• Affect other parts of the building, such as the electrical or structural components
  1. mulch shield lid -purple lid
The laundry-to-landscape system is legal to install
without a permit as long as these guidelines are followed.
Text from the Chapter 15 of the California Plumbing Code:

Clothes Washer System
A clothes washer system in compliance with all of the following is exempt from the construction permit specified in Section and may be installed or altered without a construction permit:

  1.   If required, notification has been provided to the Enforcing Agency regarding the proposed location and installation of a graywater irrigation or disposal system. 
  2. The design shall allow the user to direct the flow to the irrigation or disposal field or the building sewer. The direction control of the graywater shall be clearly labeled and readily accessible to the user.
  3. The installation, change, alteration or repair of the system does not include a potable water connection or a pump and does not affect other building, plumbing, electrical or mechanical components including structural features, egress, fire-life safety, sanitation, potable water supply piping or accessibility. Note: The pump in a clothes washer shall not be considered part of the graywater system.
  4. The graywater shall be contained on the site where it is generated.
  5. Graywater shall be directed to and contained within an irrigation or disposal field.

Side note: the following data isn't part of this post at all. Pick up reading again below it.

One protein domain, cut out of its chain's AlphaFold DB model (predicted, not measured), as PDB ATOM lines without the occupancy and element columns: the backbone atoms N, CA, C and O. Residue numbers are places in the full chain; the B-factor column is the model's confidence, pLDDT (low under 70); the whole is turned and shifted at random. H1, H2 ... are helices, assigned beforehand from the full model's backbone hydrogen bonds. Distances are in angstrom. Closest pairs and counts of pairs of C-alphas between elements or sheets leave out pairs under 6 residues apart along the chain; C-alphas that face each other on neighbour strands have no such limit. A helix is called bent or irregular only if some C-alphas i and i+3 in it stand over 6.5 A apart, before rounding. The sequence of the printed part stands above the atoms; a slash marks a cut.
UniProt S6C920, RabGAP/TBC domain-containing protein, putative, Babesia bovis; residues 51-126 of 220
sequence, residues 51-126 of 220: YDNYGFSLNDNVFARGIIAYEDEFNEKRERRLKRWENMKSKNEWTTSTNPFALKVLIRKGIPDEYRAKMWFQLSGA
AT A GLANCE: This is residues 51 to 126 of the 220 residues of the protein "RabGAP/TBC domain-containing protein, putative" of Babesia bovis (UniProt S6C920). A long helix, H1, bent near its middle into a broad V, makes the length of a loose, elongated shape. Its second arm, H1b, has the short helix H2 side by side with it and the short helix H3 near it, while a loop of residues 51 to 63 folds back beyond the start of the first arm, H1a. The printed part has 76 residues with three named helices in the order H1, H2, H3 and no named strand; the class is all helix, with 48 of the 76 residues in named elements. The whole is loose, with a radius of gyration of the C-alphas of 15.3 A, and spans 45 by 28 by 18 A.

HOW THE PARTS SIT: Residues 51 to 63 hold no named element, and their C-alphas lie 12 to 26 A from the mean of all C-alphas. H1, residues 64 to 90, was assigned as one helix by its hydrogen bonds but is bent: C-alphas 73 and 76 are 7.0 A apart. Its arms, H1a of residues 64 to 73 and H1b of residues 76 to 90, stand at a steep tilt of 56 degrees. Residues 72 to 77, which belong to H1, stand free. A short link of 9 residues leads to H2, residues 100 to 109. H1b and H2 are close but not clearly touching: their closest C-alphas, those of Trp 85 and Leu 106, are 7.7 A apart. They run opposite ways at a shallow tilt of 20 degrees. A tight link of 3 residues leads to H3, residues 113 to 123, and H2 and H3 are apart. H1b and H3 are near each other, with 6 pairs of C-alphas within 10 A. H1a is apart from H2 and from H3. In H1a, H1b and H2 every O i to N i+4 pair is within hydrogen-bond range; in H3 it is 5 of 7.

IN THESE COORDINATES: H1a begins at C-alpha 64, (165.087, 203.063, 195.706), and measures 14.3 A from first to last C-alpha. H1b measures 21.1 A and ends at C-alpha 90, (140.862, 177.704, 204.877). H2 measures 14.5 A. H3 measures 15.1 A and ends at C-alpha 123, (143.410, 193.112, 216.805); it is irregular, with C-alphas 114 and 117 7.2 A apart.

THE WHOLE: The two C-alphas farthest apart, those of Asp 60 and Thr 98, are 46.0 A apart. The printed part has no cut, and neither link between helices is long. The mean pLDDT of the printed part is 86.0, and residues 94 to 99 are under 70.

6. Ponding or runoff is prohibited and shall be considered a nuisance.
  7. Graywater may be released above the ground surface provided at least two (2) inches (51 mm) of mulch, rock, or soil, or a solid shield covers the release point. Other methods which provide equivalent separation are also acceptable.
  8. Graywater systems shall be designed to minimize contact with humans and domestic pets.
  9. Water used to wash diapers or similarly soiled or infectious garments shall not be used and shall be diverted to the building sewer.
  10. Graywater shall not contain hazardous chemicals derived from activities such as cleaning car parts washing greasy or oily rags, or disposing of waste solutions from home photo labs or similar hobbyist or home occupational activities.
  11. Exemption from construction permit requirements of this code shall not be deemed to grant authorization for any graywater system to be installed in a manner that violates other provisions of this code or any other laws or ordinances of the Enforcing Agency.
  12. An operation and maintenance manual shall be provided. Directions shall indicate the manual is to remain with the building throughout the life of the system and indicate that upon change of ownership or occupancy, the new owner or tenant shall be notified the structure contains a graywater system.
  13. Gray water discharge from a clothes washer system through a standpipe shall be properly trapped in accordance with Section 1005.0
Greywater Services
Laundry to Landscape Systems
Design: $100-$300
Materials: $150-$300
Full Design & Installation Cost: $500-$2,000
Branched Drain Systems
Design: $100-$600
Materials: $200-$700
Full Design & Installation Cost: $700-$5,000+
Check out our Other Services
We are greywater installers certified by Greywater Action. Greywater Action is a collaborative of educators who have taught thousands of tradespeople and worked with policymakers and water districts to develop codes and incentives for greywater.
  1. l2l system indoors
  2. purple mulch shield
  3. mulch shield cover -purple lid
  4. mulch shield